Whether you are a beginner or an author of many books, one of the scariest things for a writer is THE BLANK PAGE. Some instructors advise putting something–anything–on paper and go from there. It is a good start, a good way to clear the air, so to speak, but most writers are looking for something more.writing-pad-3229690_1920

Remember that the beginning of a story should draws the reader in.  It should capture the reader’s curiosity and make them want to read on. Think back to your elementary school days. Your reading teacher told you to ask yourself as you read, “What do I want to know?” and this prompted you to read to find out more. This is the same thing you want to do for your reader: make him/her keep reading to find out what will happen next. That means you have to tantalize the reader with story tidbits.

An old journalism trick is to use the 5 Ws (who, what, when, where, and why). Begin with two characters and a specific setting. Then add something to make the story complicated, say, an argument or a problem, all the while answering the 5 Ws.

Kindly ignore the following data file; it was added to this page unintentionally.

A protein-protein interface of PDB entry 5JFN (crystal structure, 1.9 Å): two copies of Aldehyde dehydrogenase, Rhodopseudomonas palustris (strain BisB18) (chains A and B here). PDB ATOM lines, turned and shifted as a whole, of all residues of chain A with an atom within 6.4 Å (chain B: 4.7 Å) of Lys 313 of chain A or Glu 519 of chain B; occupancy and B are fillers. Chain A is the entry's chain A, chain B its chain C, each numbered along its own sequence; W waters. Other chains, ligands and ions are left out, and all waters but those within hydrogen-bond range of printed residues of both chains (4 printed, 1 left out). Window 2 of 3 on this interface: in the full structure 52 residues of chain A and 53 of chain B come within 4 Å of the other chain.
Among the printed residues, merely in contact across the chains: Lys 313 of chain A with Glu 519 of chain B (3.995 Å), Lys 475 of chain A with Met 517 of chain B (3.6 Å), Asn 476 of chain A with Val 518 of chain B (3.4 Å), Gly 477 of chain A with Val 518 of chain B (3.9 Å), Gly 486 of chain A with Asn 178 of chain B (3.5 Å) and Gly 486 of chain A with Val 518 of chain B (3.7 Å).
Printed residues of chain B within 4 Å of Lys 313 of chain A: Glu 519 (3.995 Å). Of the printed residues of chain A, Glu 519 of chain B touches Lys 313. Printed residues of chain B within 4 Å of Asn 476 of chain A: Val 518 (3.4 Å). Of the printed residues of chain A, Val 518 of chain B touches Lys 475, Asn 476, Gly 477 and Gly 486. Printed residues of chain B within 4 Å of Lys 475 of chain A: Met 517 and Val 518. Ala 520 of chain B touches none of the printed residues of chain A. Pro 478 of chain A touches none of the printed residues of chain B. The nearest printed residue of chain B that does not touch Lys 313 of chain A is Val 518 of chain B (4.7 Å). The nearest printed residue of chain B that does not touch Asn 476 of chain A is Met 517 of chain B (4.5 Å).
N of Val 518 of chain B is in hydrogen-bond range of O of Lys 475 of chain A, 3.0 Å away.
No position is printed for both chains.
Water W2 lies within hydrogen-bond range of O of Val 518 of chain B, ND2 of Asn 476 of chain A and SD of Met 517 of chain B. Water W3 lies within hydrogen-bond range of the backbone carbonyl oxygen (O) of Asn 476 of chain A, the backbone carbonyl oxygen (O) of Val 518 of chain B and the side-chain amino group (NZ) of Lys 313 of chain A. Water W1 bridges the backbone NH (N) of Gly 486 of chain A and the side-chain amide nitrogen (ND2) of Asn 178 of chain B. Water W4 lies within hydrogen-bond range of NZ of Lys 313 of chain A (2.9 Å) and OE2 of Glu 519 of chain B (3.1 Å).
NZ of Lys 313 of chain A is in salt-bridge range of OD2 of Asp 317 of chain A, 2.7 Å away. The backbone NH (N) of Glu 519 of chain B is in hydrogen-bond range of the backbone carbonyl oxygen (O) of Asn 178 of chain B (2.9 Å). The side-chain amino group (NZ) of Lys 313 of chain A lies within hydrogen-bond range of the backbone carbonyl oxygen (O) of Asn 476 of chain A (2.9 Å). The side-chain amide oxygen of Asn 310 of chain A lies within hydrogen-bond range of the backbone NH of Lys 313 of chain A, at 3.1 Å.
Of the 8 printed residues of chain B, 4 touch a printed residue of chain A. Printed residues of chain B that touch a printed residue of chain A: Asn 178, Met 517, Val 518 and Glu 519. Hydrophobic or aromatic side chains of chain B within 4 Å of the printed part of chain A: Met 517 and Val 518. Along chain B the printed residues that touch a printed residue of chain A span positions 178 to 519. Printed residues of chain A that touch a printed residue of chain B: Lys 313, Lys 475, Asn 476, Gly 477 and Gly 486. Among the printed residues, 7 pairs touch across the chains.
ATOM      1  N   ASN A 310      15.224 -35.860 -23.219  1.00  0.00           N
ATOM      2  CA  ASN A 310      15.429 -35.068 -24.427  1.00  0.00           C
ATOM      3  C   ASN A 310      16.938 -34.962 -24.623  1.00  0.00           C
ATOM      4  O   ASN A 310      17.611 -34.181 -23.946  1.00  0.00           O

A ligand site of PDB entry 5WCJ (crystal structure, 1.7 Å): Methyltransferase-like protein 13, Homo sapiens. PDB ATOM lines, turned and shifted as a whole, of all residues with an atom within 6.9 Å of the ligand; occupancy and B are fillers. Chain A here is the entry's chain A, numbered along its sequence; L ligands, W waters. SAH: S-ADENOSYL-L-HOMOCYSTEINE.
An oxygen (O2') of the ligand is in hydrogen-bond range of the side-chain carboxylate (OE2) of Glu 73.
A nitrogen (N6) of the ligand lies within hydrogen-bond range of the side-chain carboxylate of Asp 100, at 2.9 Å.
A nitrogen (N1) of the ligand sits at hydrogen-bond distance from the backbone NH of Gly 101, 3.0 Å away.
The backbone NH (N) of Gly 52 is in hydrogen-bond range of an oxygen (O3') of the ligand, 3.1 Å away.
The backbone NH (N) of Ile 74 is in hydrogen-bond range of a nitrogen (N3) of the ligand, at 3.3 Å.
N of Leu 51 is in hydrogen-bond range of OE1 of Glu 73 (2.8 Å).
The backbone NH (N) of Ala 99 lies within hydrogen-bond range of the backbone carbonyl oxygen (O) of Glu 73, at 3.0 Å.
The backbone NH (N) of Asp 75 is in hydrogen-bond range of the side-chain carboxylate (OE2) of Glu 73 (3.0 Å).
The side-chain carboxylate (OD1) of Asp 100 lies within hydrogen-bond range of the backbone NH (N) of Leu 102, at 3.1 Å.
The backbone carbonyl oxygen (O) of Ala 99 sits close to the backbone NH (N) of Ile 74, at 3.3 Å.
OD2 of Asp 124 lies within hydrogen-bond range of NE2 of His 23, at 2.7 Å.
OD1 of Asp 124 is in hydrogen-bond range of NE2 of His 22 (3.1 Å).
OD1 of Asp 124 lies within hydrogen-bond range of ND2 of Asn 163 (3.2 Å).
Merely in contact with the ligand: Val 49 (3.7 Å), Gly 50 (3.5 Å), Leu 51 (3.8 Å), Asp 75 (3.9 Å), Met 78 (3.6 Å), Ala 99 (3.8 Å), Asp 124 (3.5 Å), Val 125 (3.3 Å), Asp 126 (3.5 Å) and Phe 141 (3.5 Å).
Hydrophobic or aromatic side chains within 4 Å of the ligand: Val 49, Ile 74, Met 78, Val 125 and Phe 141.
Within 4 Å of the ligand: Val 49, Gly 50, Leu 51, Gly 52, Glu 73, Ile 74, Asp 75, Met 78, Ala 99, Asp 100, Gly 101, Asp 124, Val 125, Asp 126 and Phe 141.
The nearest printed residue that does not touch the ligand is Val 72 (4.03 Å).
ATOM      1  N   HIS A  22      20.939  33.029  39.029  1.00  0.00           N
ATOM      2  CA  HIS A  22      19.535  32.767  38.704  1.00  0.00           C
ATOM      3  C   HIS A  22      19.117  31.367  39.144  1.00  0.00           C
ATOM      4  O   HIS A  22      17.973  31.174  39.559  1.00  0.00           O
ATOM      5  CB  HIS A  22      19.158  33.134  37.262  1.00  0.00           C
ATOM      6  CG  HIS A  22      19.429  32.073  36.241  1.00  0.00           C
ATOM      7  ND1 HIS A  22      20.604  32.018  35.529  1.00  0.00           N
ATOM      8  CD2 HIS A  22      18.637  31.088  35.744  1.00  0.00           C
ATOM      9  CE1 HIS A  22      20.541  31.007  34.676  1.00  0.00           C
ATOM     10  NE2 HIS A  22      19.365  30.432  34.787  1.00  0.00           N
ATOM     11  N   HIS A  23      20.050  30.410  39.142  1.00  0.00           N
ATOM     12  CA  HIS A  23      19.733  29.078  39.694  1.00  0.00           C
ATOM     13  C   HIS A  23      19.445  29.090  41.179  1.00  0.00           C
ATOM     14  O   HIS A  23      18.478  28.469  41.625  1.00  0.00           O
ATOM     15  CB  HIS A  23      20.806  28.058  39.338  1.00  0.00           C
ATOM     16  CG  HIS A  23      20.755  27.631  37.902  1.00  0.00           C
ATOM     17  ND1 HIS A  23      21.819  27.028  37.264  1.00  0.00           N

Another option is to begin your story in the middle of a situation. Imagine a series of events, or borrow them from a newspaper, real life situations, or even something in your own life. Open with dialogue, or an action, or a description.

The story does not have to be written all at once. You don’t even have to begin by writing the first scene. You might want to choose a scene that has been playing in your mind and write that first. It isn’t important for you to know how the story begins or even how the story ends. What matters is that you have a scene with characters, and that is a good start.

The April 11th meeting of Wordwrites Guild is in the Depot Room of the Lawrenceburg Public Library from 6:00 to 8:00.  Pat Hanlon, author of Hooker’s Bridge, will guide participants in a physiological study to help flesh out characters.  This is a not to be missed event.